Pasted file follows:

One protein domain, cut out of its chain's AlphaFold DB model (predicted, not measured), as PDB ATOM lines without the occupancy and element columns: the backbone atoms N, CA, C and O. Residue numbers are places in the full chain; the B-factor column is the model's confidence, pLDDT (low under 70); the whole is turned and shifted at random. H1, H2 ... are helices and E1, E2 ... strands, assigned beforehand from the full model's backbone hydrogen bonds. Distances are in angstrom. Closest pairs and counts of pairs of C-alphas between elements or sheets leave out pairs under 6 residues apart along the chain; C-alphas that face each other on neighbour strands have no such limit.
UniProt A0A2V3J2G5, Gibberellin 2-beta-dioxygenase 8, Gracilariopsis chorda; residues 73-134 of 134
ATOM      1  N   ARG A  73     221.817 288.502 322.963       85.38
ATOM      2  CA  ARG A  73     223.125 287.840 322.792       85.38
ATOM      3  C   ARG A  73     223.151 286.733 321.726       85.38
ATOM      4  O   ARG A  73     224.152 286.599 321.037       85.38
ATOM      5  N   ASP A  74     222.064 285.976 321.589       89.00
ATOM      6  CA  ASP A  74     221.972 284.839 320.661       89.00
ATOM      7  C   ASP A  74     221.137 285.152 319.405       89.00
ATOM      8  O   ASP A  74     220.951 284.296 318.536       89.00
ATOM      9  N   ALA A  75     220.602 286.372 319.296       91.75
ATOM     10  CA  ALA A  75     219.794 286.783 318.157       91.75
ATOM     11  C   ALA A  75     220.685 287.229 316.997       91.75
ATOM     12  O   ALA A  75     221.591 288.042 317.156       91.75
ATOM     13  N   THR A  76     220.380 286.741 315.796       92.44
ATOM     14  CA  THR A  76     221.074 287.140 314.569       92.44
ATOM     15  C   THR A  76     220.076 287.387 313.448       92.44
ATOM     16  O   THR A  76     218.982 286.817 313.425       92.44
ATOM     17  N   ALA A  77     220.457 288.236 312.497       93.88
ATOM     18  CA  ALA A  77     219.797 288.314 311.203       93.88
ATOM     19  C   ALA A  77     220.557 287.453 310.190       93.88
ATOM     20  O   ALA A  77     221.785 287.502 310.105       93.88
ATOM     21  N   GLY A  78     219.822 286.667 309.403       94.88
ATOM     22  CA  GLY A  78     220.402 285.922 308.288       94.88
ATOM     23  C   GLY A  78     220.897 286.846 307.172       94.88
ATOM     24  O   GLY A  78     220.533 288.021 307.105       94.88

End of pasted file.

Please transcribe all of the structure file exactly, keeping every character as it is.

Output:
One protein domain, cut out of its chain's AlphaFold DB model (predicted, not measured), as PDB ATOM lines without the occupancy and element columns: the backbone atoms N, CA, C and O. Residue numbers are places in the full chain; the B-factor column is the model's confidence, pLDDT (low under 70); the whole is turned and shifted at random. H1, H2 ... are helices and E1, E2 ... strands, assigned beforehand from the full model's backbone hydrogen bonds. Distances are in angstrom. Closest pairs and counts of pairs of C-alphas between elements or sheets leave out pairs under 6 residues apart along the chain; C-alphas that face each other on neighbour strands have no such limit.
UniProt A0A2V3J2G5, Gibberellin 2-beta-dioxygenase 8, Gracilariopsis chorda; residues 73-134 of 134
ATOM      1  N   ARG A  73     221.817 288.502 322.963       85.38
ATOM      2  CA  ARG A  73     223.125 287.840 322.792       85.38
ATOM      3  C   ARG A  73     223.151 286.733 321.726       85.38
ATOM      4  O   ARG A  73     224.152 286.599 321.037       85.38
ATOM      5  N   ASP A  74     222.064 285.976 321.589       89.00
ATOM      6  CA  ASP A  74     221.972 284.839 320.661       89.00
ATOM      7  C   ASP A  74     221.137 285.152 319.405       89.00
ATOM      8  O   ASP A  74     220.951 284.296 318.536       89.00
ATOM      9  N   ALA A  75     220.602 286.372 319.296       91.75
ATOM     10  CA  ALA A  75     219.794 286.783 318.157       91.75
ATOM     11  C   ALA A  75     220.685 287.229 316.997       91.75
ATOM     12  O   ALA A  75     221.591 288.042 317.156       91.75
ATOM     13  N   THR A  76     220.380 286.741 315.796       92.44
ATOM     14  CA  THR A  76     221.074 287.140 314.569       92.44
ATOM     15  C   THR A  76     220.076 287.387 313.448       92.44
ATOM     16  O   THR A  76     218.982 286.817 313.425       92.44
ATOM     17  N   ALA A  77     220.457 288.236 312.497       93.88
ATOM     18  CA  ALA A  77     219.797 288.314 311.203       93.88
ATOM     19  C   ALA A  77     220.557 287.453 310.190       93.88
ATOM     20  O   ALA A  77     221.785 287.502 310.105       93.88
ATOM     21  N   GLY A  78     219.822 286.667 309.403       94.88
ATOM     22  CA  GLY A  78     220.402 285.922 308.288       94.88
ATOM     23  C   GLY A  78     220.897 286.846 307.172       94.88
ATOM     24  O   GLY A  78     220.533 288.021 307.105       94.88